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Best backup solution?

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December 10, 2004 5:15:58 PM

I have an existing setup running 2 WD740GD Raptor's in Raid 0 ~ Intel motherboard D925XCV supporting RAID 0 and 1 (Matrix array). My question is I want to have a backup system that, if the Raid 0 goes down, I can rebuild very quickly and be back up and running (any important data files are burned to disk for external backup on a regular basis - so this is for backing up OS, applications, etc.).

I am debating between adding 2 additional Raptors and mirror the RAID 0, or adding an external firewire backup solution like a Maxtor One Touch II. As both solutions are cost wise close enough, I am most concerned in being able to get back up and running the quickest. I suppose I could also just add a larger third drive and periodically ghost an image of the array to that, but I have read people having problems doing this, plus I figure with a RAID 1 of the RAID 0 I could just boot up in RAID 1 and be up and running (able to rebuild RAID 0 off of the RAID 1 ~ CORRECT?).

However, I also do not want to do anything that could slow my system down, as speed is cruicial in my use.

Any suggestions/assistance would be greatly appreciated.

Ed

More about : backup solution

December 10, 2004 10:31:21 PM

Running RAID 10 will give the no real downtime, and you shouldn't experience a hit in speed if it's hardware RAID. This will only help if 1 drive, or at worst, the 2 striped drives in a single mirror goes dead. If you lose a drive in each mirror at the same time, or the controller goes dead, then the whole array can be considered toast.

I can't comment on the external storage as I don't have experience with them, but I imagine you could restore from them similar to the way you would restore from a tape backup. But you still need to boot to something, and this is where it may not work for the system drive. You'll have to check the Maxtor site for more info on that type of restore.

You can use ghost, but it can be quirky with some hardware setups. They don't support mirrored sets at all, only RAID 0 and 5. Having the Ghost image (assuming it works) will get you up and running if you have to do major hardware replacement, and also gives you the option of creating bootable CDs to restore the partition instead of boot floppy and drive combo.

Jarrett
December 11, 2004 1:01:20 AM

Jarrett:

Thanks for the info. I am running a new Intel motherboard that has the 925 chipset and the ICH6R controller on it. It will run the new Matrix Raid and supports raid 0 and 1.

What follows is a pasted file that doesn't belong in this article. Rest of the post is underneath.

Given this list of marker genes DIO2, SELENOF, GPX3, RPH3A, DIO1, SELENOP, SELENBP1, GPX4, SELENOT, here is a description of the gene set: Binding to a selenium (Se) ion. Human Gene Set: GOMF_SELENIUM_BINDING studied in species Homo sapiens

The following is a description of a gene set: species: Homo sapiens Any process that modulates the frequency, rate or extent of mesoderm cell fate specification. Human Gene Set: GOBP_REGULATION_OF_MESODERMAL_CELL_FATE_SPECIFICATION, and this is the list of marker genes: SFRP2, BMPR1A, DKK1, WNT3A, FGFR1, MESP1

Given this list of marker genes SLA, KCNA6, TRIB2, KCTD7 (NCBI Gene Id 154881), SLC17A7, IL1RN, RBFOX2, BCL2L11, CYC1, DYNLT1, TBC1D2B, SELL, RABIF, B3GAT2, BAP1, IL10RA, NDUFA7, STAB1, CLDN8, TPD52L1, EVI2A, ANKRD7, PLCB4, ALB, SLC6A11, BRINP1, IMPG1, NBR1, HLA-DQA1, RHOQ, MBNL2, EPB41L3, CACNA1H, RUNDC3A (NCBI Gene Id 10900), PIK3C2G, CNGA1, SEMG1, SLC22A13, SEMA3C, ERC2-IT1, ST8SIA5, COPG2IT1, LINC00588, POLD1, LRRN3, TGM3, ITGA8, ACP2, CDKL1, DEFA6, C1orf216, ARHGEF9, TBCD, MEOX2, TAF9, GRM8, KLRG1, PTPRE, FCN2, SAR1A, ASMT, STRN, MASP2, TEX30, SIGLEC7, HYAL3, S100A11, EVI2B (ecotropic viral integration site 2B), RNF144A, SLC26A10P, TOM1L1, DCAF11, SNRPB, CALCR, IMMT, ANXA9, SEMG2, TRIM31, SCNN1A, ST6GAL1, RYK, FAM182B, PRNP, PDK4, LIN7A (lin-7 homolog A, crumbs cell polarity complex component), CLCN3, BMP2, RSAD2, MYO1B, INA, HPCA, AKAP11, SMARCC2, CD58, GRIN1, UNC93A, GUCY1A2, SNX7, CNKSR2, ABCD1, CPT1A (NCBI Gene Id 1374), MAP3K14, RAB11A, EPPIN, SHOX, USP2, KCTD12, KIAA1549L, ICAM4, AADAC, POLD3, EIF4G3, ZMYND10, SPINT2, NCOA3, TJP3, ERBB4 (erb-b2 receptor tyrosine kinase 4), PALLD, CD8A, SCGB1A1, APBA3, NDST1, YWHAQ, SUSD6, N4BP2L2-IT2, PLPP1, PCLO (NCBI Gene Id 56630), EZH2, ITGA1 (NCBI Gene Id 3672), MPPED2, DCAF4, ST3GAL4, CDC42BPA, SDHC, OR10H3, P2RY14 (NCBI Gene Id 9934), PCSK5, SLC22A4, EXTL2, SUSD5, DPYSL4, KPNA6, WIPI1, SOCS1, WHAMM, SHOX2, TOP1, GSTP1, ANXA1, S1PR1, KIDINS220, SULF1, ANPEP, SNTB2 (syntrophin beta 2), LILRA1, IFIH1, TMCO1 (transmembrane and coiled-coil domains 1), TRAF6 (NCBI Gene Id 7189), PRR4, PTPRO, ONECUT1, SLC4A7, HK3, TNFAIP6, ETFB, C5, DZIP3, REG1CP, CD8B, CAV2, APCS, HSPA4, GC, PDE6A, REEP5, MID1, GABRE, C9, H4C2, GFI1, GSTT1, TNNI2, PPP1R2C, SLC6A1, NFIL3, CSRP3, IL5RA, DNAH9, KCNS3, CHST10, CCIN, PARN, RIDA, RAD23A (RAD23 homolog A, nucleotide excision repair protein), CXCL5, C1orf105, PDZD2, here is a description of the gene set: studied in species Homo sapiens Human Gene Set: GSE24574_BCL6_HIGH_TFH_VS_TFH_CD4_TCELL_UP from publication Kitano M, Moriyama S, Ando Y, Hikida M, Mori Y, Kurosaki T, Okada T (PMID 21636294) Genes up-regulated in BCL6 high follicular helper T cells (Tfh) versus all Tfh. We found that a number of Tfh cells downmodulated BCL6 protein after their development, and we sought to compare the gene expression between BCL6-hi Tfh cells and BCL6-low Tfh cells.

In your RAID 10 suggestion, how would that be implemented? I currently have and RAID 0 across the entire 2 74g Raptors. If I ad 2 additional Raptors, can I just create a RAID 1 array across that new set that will mirror the original pair in RAID 0? Or, is that considered to be a RAID 0+1 as the original set with the OS is the RAID 0?

If I want a RAID 10 setup, I am assuming I will have to reestablish the array and setup the RAID 1 first and then create RAID 0 (ie. reinstall the OS and all of my software, etc.)?

God this is getting confusing! Basically I can only have a total of 4 drives on my system, as the intel motherboard only supports 4 SATA connections/RAID.

I am leaning toward doing some type of 4 drive setup with 2 additional Raptors, as I think if I can get them setup correctly I have more of a set it and forget it type of data protection ~ which is what I would like (as long as I do not take the performance hit.

Thanks again,

Ed
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December 11, 2004 4:16:21 AM

RAID10 does the same thing as 0+1 but in a different order. For your purposes you can assume he said 0+1 instead. You want to do a 0+1, that's fine. A 0+1 is two stripped arrays (0) that are mirrored to each other (1). As opposed to 10, which is two mirrored arrays that are stripped.

Performance difference between 0 and 0+1 should be very small. And it gives you the redundance you seek.

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December 12, 2004 3:45:01 AM

Thanks Crashman,

So I have this straight in my head. When I add the two additional drives to my system I create a RAID 0 on the two new ones, and then I will be given an option during the setup to mirror (RAID 1) the two separate (but identical in size, drives, etc.)RAID 0 arrays, and then format the two new drives only? And ~ I will not have to reformat, etc. the existing RAID 0?

Thanks,

Ed
December 12, 2004 4:21:32 AM

Correct, you can start out with 2 RAID0's mirrored to each other, or start out with 1 RAID0, add a second RAID0, and set the second one to mirror the first. Doing it after the fact will probably require you "rebuild the array" which simply means you allocate the new disk to the array you've chosen (the controller will copy the first RAID0 to the second RAID0 during the build when using 0+1).

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December 12, 2004 2:39:56 PM

Crashman:

Thanks very much for all the help.

Ed
!